This is a phase II single-arm open-label monotherapy clinical trial on the use of pembrolizumab for locally advanced/metastatic RCC. The study has two cohorts: cohort A included patients with clear cell RCC, with a total number of 110 patients, and cohort B included patients with non-clear cell RCC with a total number of 165 patients. Cohort A included 11 patients with sarcomatoid features, and these patients had an ORR of 64% with a disease control rate of 73% [31]. Cohort B included 38 patients with sarcomatoid RCC, with an analysis of this subgroup revealing an ORR of 44.7% [32].

IMmotion 151

This is a phase III open-label randomized controlled trial that compared atezolizumab (1,200 mg) plus bevacizumab (15 mg/kg) every 3 weeks to sunitinib (50 mg daily for 4 weeks on/2 weeks off) in patients with treatment-naive unresectable locally advanced or metastatic RCC with any component of clear cell or sarcomatoid histology. A total of 915 patients participated in the study, 454 patients were randomly assigned to the atezolizumab plus bevacizumab arm, and 461 patients were assigned to the sunitinib arm. Out of the 915 patients enrolled, 142 had sarcomatoid histology, 68 of these patients were assigned to the atezolizumab/bevacizumab arm, and 74 were assigned to the sunitinib arm. The study noted that patients with sarcomatoid histology have higher expression of PDL1 (with 61% expressing PDL1) and more likely to have intermediate to poor-risk disease. The data analysis of this subgroup showed a higher ORR in the atezolizumab/bevacizumab arm at 49% vs. 14% in the sunitinib arm. The CR was higher in the combination arm 10% vs. only 3% in the sunitinib arm. The median PFS for sarcomatoid histology was 8.3 months in the atezolizumab/bevacizumab arm compared to 5.3 months in the sunitinib arm. The HR for PFS was 0.46 (95% CI 0.28 - 0.78) in the PDL1 positive and 0.56 (0.38 - 0.83) in the intention-to-treat group. The median OS for sarcomatoid histology was not reported (18.3 months to NA) in the combination arm versus 15 months (8.7 to NA) in sunitinib arm, with HR of 0.56 (95% CI 0.32 - 0.96). The study concluded that patients with sarcomatoid histology treated with atezolizumab/bevacizumab had significantly longer PFS and OS [33].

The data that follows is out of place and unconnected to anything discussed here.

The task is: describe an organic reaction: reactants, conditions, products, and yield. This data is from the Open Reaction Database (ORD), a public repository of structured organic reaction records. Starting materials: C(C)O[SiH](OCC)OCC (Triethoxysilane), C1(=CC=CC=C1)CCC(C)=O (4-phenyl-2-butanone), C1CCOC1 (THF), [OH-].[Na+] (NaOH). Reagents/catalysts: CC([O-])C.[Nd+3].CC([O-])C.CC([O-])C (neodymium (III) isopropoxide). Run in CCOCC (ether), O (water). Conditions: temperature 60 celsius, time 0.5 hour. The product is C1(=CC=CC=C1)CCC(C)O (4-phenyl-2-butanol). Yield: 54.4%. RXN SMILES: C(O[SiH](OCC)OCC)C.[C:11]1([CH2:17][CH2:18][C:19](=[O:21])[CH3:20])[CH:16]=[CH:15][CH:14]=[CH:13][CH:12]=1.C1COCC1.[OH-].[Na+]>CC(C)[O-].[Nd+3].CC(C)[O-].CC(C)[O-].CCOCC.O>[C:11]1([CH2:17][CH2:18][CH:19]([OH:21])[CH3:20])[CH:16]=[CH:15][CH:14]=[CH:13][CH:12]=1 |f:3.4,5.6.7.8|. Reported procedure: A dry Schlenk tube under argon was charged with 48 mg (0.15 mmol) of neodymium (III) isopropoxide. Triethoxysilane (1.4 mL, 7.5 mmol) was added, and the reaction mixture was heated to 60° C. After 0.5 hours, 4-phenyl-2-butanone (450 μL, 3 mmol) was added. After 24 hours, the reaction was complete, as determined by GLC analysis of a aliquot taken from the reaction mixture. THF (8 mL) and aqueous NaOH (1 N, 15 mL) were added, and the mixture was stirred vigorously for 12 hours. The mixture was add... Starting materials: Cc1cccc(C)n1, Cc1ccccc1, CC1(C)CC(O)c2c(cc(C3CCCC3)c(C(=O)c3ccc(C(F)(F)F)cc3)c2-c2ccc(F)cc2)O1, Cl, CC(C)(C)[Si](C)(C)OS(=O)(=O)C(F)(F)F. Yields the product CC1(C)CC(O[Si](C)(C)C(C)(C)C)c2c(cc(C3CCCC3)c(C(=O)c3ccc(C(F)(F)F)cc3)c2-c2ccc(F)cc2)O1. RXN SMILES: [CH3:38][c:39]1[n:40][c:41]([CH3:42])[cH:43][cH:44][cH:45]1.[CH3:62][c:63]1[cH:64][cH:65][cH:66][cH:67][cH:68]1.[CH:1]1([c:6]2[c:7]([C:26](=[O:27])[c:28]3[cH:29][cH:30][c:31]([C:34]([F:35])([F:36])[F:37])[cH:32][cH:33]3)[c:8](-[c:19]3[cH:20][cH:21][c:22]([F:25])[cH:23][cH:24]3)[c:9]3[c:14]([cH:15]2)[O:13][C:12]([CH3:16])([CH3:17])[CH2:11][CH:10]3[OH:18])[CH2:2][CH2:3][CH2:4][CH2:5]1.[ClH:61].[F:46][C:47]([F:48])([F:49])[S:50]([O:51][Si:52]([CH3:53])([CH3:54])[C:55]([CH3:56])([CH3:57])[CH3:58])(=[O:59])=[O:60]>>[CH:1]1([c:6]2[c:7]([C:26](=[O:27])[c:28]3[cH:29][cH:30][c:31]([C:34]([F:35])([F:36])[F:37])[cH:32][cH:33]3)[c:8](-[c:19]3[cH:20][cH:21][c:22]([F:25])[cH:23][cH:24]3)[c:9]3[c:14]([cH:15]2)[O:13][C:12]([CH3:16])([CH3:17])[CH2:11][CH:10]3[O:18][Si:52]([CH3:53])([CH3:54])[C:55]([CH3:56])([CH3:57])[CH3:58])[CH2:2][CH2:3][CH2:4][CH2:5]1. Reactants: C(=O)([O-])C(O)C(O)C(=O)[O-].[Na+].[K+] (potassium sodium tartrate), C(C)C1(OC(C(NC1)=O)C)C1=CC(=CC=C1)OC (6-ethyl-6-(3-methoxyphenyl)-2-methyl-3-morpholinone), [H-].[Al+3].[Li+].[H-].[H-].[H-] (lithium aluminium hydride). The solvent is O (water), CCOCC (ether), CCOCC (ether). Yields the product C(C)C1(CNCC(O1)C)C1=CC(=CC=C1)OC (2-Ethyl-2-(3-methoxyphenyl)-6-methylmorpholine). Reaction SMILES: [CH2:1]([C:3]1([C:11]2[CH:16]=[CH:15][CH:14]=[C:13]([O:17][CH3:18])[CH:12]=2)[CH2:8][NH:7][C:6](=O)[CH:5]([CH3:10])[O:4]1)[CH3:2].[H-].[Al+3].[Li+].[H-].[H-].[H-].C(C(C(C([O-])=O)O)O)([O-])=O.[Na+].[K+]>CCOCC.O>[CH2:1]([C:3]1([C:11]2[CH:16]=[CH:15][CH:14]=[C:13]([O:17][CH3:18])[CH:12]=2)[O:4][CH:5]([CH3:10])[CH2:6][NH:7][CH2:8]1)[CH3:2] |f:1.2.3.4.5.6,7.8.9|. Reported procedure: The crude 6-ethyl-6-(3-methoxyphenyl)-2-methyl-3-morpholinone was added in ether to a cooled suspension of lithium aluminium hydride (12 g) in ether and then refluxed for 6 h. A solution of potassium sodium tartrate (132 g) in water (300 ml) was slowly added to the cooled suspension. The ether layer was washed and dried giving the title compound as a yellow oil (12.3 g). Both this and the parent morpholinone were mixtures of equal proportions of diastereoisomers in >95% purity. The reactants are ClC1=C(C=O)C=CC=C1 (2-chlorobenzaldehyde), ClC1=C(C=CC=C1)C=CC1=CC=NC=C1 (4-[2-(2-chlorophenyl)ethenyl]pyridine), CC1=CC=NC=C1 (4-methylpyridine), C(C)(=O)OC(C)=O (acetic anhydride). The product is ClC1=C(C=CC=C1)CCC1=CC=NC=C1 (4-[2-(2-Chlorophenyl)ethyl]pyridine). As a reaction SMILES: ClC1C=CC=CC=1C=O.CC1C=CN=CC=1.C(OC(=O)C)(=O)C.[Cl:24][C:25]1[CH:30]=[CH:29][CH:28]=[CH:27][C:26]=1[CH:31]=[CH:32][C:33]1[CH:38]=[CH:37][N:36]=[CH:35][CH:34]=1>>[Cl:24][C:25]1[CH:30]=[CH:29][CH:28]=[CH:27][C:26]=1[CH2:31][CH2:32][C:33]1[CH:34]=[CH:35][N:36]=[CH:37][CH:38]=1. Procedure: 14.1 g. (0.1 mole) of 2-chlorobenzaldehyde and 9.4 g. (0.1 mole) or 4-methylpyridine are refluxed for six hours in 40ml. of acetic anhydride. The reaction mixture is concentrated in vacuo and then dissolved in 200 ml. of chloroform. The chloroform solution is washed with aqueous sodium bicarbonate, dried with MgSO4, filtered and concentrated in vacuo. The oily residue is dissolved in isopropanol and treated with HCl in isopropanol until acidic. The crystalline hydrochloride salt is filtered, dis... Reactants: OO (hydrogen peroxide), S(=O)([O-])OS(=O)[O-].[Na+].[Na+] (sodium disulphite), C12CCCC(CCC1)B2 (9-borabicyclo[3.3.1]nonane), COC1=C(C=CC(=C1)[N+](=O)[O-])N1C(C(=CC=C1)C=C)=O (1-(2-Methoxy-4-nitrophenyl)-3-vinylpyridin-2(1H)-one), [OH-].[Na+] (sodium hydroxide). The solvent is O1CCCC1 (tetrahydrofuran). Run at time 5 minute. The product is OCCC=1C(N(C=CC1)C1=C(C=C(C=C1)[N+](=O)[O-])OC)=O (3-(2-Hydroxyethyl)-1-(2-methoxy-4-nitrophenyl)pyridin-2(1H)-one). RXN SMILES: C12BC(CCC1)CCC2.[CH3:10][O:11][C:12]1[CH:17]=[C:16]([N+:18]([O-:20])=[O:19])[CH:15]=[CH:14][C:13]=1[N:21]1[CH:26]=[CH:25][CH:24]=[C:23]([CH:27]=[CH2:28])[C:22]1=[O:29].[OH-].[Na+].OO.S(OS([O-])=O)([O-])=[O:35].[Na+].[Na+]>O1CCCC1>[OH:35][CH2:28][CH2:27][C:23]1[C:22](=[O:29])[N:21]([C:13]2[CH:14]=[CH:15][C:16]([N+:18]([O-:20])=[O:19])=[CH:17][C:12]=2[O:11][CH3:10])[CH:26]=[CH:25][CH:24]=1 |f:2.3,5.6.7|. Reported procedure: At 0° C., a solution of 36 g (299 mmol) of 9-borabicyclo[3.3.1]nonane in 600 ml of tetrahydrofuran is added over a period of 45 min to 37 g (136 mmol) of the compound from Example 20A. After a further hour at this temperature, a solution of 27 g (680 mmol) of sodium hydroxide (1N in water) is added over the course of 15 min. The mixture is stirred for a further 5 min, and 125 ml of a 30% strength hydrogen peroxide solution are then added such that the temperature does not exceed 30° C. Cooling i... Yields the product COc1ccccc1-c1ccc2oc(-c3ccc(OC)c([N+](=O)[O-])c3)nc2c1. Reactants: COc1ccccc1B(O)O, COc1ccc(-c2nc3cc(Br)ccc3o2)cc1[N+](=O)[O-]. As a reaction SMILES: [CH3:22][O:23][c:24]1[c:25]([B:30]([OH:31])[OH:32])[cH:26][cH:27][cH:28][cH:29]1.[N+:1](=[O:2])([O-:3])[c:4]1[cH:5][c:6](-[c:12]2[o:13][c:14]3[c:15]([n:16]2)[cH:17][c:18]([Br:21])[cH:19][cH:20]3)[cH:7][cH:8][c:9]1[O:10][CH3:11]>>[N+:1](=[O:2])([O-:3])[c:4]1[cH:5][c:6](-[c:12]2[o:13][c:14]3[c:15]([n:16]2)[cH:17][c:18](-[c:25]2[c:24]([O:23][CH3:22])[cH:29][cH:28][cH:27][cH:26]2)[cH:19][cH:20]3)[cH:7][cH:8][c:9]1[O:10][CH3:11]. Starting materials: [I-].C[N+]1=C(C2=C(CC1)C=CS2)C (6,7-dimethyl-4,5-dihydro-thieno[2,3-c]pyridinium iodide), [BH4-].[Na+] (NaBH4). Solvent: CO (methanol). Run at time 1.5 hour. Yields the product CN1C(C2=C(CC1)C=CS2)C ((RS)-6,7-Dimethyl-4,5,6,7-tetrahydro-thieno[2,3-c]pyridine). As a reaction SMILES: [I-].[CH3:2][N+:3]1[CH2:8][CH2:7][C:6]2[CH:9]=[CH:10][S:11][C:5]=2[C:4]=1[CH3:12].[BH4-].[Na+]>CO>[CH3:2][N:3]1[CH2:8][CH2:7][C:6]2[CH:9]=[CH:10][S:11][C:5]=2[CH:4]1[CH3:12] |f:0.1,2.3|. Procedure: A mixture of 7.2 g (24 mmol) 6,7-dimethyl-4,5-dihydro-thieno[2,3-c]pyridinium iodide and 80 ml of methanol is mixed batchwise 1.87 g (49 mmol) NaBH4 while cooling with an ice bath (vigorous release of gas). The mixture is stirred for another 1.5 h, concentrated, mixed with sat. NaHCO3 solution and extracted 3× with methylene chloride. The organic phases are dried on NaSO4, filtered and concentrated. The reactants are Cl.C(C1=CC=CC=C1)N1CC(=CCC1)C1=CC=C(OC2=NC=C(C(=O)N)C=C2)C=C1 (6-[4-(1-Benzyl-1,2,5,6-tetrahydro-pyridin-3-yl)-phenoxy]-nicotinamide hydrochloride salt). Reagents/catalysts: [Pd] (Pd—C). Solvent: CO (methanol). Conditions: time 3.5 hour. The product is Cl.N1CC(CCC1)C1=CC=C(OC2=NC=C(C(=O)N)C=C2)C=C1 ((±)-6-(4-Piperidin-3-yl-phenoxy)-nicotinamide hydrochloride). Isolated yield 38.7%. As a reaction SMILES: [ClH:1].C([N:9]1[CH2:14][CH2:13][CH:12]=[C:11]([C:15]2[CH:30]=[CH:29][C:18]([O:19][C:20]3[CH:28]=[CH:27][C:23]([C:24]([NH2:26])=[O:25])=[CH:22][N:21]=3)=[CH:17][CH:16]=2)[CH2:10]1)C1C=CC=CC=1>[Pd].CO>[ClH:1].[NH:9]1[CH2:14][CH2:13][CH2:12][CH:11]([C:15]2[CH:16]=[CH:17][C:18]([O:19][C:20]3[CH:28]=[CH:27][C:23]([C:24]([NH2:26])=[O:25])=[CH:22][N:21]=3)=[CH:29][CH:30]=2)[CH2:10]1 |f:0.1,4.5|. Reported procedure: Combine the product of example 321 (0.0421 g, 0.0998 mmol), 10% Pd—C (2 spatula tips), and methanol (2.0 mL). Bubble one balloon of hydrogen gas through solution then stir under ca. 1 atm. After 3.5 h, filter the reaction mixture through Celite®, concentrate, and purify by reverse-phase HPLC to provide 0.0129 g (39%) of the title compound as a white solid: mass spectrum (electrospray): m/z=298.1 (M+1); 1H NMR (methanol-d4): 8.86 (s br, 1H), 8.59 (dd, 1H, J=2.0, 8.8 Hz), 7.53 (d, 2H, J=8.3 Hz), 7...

JAVELIN renal 101

This is a phase III open-label randomized clinical trial comparing avelumab (10 mg/kg every 2 weeks) plus axitinib (5 mg orally twice daily) or sunitinib (50 mg orally once daily for 28 days on/14 days off in the treatment of patients with previously untreated patients with advanced RCC. The trial enrolled a total of 886 patients, 442 patients received avelumab plus axitinib, and 444 patients received sunitinib. Of the patients, 63.2% had PDL1 positive tumors. The ORR was 55.2% with avelumab plus axitinib and 25.5% with sunitinib. The subgroup data analysis presented at European Society for Medical Oncology (ESMO) (2019) showed that out of the total enrolled subjects, 108 patients had sarcomatoid RCC, 47 patients received avelumab plus axitinib, and 61 patients received sunitinib. Of these patients, 90% had undergone prior nephrectomy; 72% in the combination arm and 85% in sunitinib arm were PDL1 positive. The ICI/TKI combination arm was reported to have an ORR of 46.8% compared to 21.3% in the sunitinib group. A CR was reported among two patients in the combination arm compared to none with sunitinib. Median PFS was prolonged in combination arm with HR of 0.57 (95% CI 0.325 - 1.003) [34].

Conclusions▴Top 

sRCC is an aggressive form of RCC that can be associated with any histological subtype of RCC, but most commonly seen with clear cell RCC. It is thought to be present in up to 20% of patients with advanced disease, with the majority of cases having intermediate or poor prognostic factors. Notable features of sRCC are the higher expression of PDL1, and the poor outcomes compared to clear cell RCC when treated with sunitinib. In all the mentioned clinical trials, patients with sRCC had statistically significant higher ORR, PFS, OS and CR when treated with ICIs compared to the previous standard of care monotherapy with sunitinib.

Acknowledgments

None to declare.

Financial Disclosure

None to declare.

Conflict of Interest

None to declare.

Author Contributions

Ragia Aly: manuscript idea, research, writing. Amandeep Aujla: writing, editing. Sachin Gupta: review, editing. Ruby Gupta: revision, editing. Sorab Gupta: revision, editing. Sheila Khalathil: editing.

Data Availability

The authors declare that data supporting the findings of this study are available within the article.